The work featured in Entre Rios y Montañas stems from Herrera’s deep interest and continued investigation of the relationships between collective memory and historical instances of state-sponsored violence and trauma inflicted on politicized bodies. Often the victims of these crimes, or rather their bodies that disappear, leave behind stories not in words but in gesture. Trails of clothing are found in the deserts between borders as they get stuck on fences with barbed wire or wash up onto shores of beaches. These garments are sometimes attached to lifeless bodies while others manage to claim autonomy from the flesh.
Through these collographs, akin to rubbings, Herrera explores the connection between clothing and the body, as well as the relationship between forensic evidence and items of personal significance. By employing this print-based process, Herrera partakes in an act of remembrance as he produces tracings and impression of clothing left behind. His harsh, and almost violent, treatment of the objects carries forth into the artwork’s final presentation. Ultimately, the objects of clothing rendered in Herrera’s work are declarations unto themselves, left behind by bodies to evoke lived experiences.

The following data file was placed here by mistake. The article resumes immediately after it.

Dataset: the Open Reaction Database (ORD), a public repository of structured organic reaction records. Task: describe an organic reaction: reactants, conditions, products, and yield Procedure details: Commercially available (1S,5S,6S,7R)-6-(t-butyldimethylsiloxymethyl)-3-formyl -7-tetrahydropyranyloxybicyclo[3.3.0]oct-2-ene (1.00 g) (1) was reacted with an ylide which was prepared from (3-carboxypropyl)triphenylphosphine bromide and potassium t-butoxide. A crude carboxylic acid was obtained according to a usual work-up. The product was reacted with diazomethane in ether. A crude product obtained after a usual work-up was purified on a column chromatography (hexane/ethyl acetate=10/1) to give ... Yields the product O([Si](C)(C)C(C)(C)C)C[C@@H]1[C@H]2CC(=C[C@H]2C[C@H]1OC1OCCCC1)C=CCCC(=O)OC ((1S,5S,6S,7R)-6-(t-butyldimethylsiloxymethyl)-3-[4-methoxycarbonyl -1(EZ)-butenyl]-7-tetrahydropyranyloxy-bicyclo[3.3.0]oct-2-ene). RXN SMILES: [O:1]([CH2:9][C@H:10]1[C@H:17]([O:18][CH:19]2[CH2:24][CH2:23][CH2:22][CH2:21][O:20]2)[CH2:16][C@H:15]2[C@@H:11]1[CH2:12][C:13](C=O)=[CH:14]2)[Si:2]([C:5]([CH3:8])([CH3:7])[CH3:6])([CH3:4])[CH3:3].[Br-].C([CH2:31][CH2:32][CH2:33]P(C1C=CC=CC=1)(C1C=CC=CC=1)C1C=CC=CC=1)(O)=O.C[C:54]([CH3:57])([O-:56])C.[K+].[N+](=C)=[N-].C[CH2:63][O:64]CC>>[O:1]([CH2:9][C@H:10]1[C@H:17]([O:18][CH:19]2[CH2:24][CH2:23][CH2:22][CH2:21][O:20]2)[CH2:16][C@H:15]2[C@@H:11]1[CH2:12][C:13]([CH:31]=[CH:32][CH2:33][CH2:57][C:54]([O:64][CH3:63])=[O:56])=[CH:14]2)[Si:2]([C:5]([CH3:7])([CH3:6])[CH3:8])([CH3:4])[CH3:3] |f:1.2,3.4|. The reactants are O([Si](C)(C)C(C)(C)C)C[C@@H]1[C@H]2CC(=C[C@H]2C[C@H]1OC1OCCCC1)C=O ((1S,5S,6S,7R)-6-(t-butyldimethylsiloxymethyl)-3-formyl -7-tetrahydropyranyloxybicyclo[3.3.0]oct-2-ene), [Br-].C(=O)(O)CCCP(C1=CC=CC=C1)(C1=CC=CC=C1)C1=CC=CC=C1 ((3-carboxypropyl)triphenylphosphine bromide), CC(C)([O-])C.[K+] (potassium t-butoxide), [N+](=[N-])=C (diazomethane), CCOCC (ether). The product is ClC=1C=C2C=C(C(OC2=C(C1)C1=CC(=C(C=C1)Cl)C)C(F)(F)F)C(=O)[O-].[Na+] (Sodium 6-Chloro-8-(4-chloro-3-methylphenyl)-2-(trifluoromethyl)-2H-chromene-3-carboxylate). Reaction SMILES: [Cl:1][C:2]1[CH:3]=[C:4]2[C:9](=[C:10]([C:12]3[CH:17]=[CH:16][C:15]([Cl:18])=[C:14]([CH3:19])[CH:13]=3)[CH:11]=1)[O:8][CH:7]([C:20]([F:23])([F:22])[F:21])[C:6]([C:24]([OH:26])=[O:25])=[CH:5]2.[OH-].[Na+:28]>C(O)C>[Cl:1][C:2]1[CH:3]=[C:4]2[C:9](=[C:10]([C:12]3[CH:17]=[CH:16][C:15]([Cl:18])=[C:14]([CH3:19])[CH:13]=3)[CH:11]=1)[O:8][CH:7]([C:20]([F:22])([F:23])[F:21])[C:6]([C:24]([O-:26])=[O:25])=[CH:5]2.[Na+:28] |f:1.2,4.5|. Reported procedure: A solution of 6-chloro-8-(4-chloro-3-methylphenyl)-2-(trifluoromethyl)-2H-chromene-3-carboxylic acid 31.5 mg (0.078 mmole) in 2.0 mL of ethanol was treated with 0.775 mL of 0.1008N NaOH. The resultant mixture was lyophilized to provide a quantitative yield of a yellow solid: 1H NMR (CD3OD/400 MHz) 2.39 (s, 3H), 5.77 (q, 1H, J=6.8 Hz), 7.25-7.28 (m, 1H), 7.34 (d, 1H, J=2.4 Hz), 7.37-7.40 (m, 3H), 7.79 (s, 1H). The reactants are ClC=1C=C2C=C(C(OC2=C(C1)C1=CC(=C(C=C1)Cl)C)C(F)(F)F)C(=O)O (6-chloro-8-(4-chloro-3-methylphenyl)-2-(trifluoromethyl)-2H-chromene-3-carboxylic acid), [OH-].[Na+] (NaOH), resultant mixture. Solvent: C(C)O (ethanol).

Jonathan Herrera is a print-based studio artist and teacher from Chicago, IL. He holds a BFA from the Minneapolis College in Art and Design. Through his studio practice and teaching philosophy, Herrera engages multiple facets of place-making and thinking in order to express ideas through concept building, process, and materials. He constantly works to create accessibility in both art and education by connecting his studio work, public work, and community engagement. Herrera has recently exhibited work at the Minnesota Museum of American Art, The Soap Factory (Minneapolis, MN), and Concordia Gallery (St. Paul, MN).